November 4, 2009

Looks Like a Turnaround

Justin Katz

We'll hear all sorts of contradictory analyses, in the days to come, among which will be assurances that there are no broad conclusions to be drawn, but key votes up and down the East Coast, yesterday, certainly don't disprove the notion of a turnaround toward our nation's Republican, conservative strain:

  • Republican Chris Christie took the New Jersey governor seat from Democrat Jon Corzine.
  • Republican Bob McDonnell took the Virginia governor seat from Democrat Creigh Deeds.
  • Democrat Bill Owens narrowly won a New York Congressional District race, with 49% of the vote, against Conservative Doug Hoffman's 46% and RINO Dierdre Scozzafava's 6%. Had the Republicans not gone with the "Republican who can win" and attacked the Conservative, it isn't unreasonable to suggest that they would have won that race, too.
  • Voters in Maine nullified the legislature's imposition of same-sex marriage, for the state, making it the 31st of 31 states in which the people have affirmed the traditional definition of marriage, regardless of the imperious maneuverings of judges and votes bought by ultrarich left-wing activists.

Actually, looking at that last bullet point, it mightn't be accurate to characterize the national results as "a turnaround." After all, President Obama supported traditional marriage, as a candidate, and ran overall as a centrist, even a fiscal conservative in some fevered minds. If there's a lesson in this for the president, it's probably that the people of the United States of America have figured out that he lied.

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The best thing about last night is that Obama had used personal political capital in campaigning for Corzine and Deeds and it didn't work.
Virginia is the more important win because Corzine was in so much trouble it's doubtful anyone could've helped him win.
Virginia went for Obama by 220,000 votes in '08 and his candidate lot by 370,000 this time out.
The "Klauses" and thier ilk at Kmareka and RIF better revise their thinking about the conservative populist sentiment just being a setup by the insurance companies.This oughta throw some cold water on Barry's arrogant attitude.

Posted by: joe bernstein at November 4, 2009 7:03 AM

How about a little closer to home where Republican Leo Fontaine defeated serial candidate and Democrat Todd Brien for the Mayor's seat in Woonsocket.

If a city like Woonsocket can keep a Republican in the Mayor's Office (though some would seriously question Menard's Republican credentials) then what excuse does any other city or town around the state have?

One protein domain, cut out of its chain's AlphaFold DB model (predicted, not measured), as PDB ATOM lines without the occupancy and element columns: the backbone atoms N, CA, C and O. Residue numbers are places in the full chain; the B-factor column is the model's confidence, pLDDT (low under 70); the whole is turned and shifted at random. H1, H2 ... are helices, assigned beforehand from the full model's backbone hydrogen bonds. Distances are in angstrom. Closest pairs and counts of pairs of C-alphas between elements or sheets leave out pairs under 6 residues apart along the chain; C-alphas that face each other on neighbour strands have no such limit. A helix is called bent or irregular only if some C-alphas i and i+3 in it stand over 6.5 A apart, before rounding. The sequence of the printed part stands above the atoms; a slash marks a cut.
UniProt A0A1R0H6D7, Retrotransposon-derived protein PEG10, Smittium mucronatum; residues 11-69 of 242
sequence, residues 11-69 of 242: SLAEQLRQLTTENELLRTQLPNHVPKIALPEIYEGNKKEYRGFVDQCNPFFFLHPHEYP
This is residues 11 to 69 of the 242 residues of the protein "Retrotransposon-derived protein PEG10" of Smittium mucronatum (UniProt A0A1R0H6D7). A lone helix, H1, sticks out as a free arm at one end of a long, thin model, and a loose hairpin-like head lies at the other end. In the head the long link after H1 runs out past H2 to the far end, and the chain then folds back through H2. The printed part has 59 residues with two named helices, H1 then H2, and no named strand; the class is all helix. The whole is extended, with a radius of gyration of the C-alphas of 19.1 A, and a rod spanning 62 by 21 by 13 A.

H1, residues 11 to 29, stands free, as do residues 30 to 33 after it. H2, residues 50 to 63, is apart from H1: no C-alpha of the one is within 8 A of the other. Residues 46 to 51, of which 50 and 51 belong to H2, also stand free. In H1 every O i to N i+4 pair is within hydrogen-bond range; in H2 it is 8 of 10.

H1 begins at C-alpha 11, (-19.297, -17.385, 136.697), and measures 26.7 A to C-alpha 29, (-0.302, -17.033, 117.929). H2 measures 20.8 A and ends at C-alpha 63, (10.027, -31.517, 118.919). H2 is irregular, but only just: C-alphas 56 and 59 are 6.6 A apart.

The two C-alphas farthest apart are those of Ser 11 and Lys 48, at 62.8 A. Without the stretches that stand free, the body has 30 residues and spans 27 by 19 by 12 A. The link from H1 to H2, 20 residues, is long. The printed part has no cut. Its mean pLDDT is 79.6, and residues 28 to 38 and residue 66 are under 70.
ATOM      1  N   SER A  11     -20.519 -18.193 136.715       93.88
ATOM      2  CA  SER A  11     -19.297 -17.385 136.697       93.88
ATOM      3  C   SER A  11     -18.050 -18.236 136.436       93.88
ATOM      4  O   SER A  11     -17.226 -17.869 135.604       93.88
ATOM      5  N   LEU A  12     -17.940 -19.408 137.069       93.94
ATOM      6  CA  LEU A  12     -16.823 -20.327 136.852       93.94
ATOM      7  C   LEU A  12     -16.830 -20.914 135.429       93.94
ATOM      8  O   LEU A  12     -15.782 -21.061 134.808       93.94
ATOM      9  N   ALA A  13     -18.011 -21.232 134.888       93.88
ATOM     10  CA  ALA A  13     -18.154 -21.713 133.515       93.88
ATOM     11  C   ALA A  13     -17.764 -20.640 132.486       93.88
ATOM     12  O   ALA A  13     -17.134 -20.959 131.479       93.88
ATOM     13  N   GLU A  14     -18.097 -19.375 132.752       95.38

Posted by: Patrick at November 4, 2009 7:52 AM

New Jersey has little bearing on the national trend. If Corzine had pulled it out, we would've been hearing about Daggett. Each side had a built-in excuse.
In every Virginia gubernatorial election since '89, the party that won the White House lost. Competitive state...and will remain that way.
In one of the reddest congressional districts in the nation, Glenn Beck and Sarah Palin couldn't bring their boy home. If Obama got slapped yesterday, so did the teabaggers.
Finally, the sky did not fall in Maine. Last year, gay marriage got 48 percent in a pretty liberal state. Yesterday, it got 48 percent in a more conservative state. Progress, not as fast as I'd like, but progress nonetheless.
So what happens if Steve Christie governs like Christie Todd Whitman?

Posted by: rhody at November 4, 2009 11:03 AM

I'm not encouraged. I'd have been more optimistic if Hoffman had won in NY-23.

His loss lets the D.C. GOP establishment off the hook and leaves them resting on their laurels. For the national GOP, Nov '09 is nothing more than that down-hill portion of the race where you don't have to peddle as hard, if at all. When the climb into '10 begins, I still don't see them as yet fit enough to make the grade.

Posted by: George at November 4, 2009 11:15 AM

You're a spinster Rhody. Keep spinning away. It's all you union thugs know how to do.

And I love how Bernstein thinks that a win by a Republican in traditionally Democrat NJ is less remarkable than the Republican win in tradtionally Republican Virginia. He shows his ignorance on everything but immigration once again.

Posted by: Robespierre at November 4, 2009 11:16 AM

robespierre-talk about ignorant.You don't seem to know that NJ has elected a number of Republican governors and many Republican Congressmen in the last 20-30 years.corzine was in deep crap from the get-go in this election,and Menendez(?) barely scraped by previously.I'd be willing to take a general knowledge test against you any day(excluding math-I will concede any 4th grader can beat me at that),but since you don't even use your name,it's probably a waste of time to bring it up.

Posted by: joe bernstein at November 4, 2009 12:42 PM

Poor, delusional Robespierre - thinks there's room for cockiness. Neither side had any room before and after this election.
I agree with Joe - Jersey has always been a competitive state, even if it's gone blue in recent presidential elections. Christie ran the better campaign, and was smart enough to keep his distance from the Beck/Palin crowd.

Posted by: rhody at November 4, 2009 1:14 PM

Joe you're spot on in your analysis of the importance of the Virginia vote. Just a year ago independent voters in that state bought the Obama campaign lie. Yesterday, only one year out they went completely the other way.
In one year! Amazing!
Spin away all you like libs but the reality is folks are paying attention and they're getting really pissed off with the direction of this country.
Blue Dog Democrats are scared to death.

Republicans winning local seats in deep blue NYC burbs. Unheard of!!!